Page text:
Frank starts with a spitting punk solo vocal, bringing in the rest of the Sleeping Souls gradually into a full band rocky chorus with yet more positivity and uplifting messages. Frank has really decided to go positive over the past few albums since ‘Tape Deck Heart’, having read his book a few times I am pleased he’s managed to try and pull away from the darkness. This song is about Frank helping someone through a dark time, and with inspirational tunes like this he could probably help a good few more.

8. There She Is
Frank’s first overt ‘Love’ song on the record. Taking in themes of romance, forgiveness and luck, it discusses really pertinent subjects to me at the moment. The only song I’ve not listened to on every playthough as I’m not about that at the moment and it’s far too close to home. Nonetheless a great song and I’m sure I’l come back to it one day.

9. 21st Century Survival Blues
Another surging social commentary about the state of the world and getting away from it all, believing in people and not taking anything for granted. Frank talks about stripping away the things on the news and the internet and focusing on the things you really need, in the case of this song it’s ‘you’, which would assume to be partner (or potential one). By no means the high water mark of the album, but still a solid tune.

10. Blackout
A song about a power cut that goes metaphorically deep and talks about two people who are afraid of the ‘darkness’ assumed to be both literal and metaphorical. A weaving high tone lead guitar line gets the whole band involved in the first single from the album. I’d say it’s the most radio friendly track on the record designed to get ears onto the record. Not the most lyrically deep but some great comparisons about being afraid of the lights going out and also the actual ‘darkness’ of depression and mental health.

11. Common Ground
On first listen the only thing I could do was imagine this as a Get Cape song. The snappy dancy backbeat reminds me of Sam Get Cape’s first record. The song tackles subjects of forgiveness and understanding. Frank’s really pushing the positivity on this album and it’s really refreshing. Give this one a listen on a sunny day, it’s incredibly uplifting.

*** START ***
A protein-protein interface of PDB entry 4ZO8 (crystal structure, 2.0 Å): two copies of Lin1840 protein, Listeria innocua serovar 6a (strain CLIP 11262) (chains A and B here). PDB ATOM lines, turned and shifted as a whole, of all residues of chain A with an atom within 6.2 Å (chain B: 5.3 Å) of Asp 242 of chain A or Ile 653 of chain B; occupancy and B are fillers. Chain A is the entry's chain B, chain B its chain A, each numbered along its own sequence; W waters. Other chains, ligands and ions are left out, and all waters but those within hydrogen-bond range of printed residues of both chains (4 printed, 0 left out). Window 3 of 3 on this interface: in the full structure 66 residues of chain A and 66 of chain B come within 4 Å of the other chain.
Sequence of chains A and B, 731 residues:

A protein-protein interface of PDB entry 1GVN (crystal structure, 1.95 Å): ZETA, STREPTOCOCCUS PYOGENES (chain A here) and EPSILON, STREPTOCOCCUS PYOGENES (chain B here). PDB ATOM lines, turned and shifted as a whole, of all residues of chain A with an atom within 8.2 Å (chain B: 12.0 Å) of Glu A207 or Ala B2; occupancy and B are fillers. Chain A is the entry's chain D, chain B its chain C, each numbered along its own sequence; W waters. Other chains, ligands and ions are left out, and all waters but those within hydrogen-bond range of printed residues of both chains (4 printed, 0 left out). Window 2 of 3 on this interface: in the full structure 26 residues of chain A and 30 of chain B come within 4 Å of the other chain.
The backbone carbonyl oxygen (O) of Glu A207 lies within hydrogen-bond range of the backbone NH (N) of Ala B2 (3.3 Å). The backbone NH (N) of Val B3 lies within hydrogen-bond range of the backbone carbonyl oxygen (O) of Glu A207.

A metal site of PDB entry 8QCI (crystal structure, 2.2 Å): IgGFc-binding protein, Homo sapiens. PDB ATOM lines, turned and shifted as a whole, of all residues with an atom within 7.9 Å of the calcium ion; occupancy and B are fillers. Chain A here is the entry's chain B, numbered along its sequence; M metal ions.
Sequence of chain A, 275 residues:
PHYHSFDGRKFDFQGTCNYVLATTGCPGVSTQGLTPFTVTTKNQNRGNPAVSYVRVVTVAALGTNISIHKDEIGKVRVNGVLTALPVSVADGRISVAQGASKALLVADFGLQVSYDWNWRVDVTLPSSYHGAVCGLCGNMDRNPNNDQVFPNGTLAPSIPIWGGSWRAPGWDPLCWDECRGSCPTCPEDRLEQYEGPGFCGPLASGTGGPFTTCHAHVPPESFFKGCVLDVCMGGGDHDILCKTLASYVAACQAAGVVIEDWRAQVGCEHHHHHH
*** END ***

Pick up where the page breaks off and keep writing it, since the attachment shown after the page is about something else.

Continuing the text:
12. The Lifeboat
Ah, just when I started talking about it being a positive album, we get a trademark downbeat reflective Frank track. The first half of the song talks of loss and disappointment, before building into a song about getting through it. Rising above it, soaring violins accompany the last verse and chorus building into a positive ending, ah Frank you nearly had me there! Thinking you were going to do a sad song!

13. Get It Right
Just one man and his guitar, the way he started his career, our favourite Winchester son at his very rawest, at his very best. Frank does the singalong song so fucking well, reminiscent of some of his early songs, with great potential for screaming back at the stage with all your friends. “Badadada-da-da let’s try to get it right” gang vocal complements the last chorus and is a really incredibly good ending to the record.

Overall I’d say that some of the tracks on this record are going straight into my top 10 Frank songs. I’d say Make America Great Again and  Don’t Worry are the two that would make it in. But the whole album is fantastic, a great standard throughout, with various styles and influences from Frank’s 6 previous albums and thousands of shows all present and honed to perfection. Frank’s come a long way since he put his foot through the ceiling of Flicks while crowdsurfing with Million Dead. He deserves everything he’s getting at the moment and the hardest working man in rock seems to be much happier these days and I’m glad he’s using his platform for positive purposes. I’m giving the album an 8.5 but I’ll probably up it once I’ve listened to it a couple more times. Hope you’ve enjoyed the read. Thx, Craig.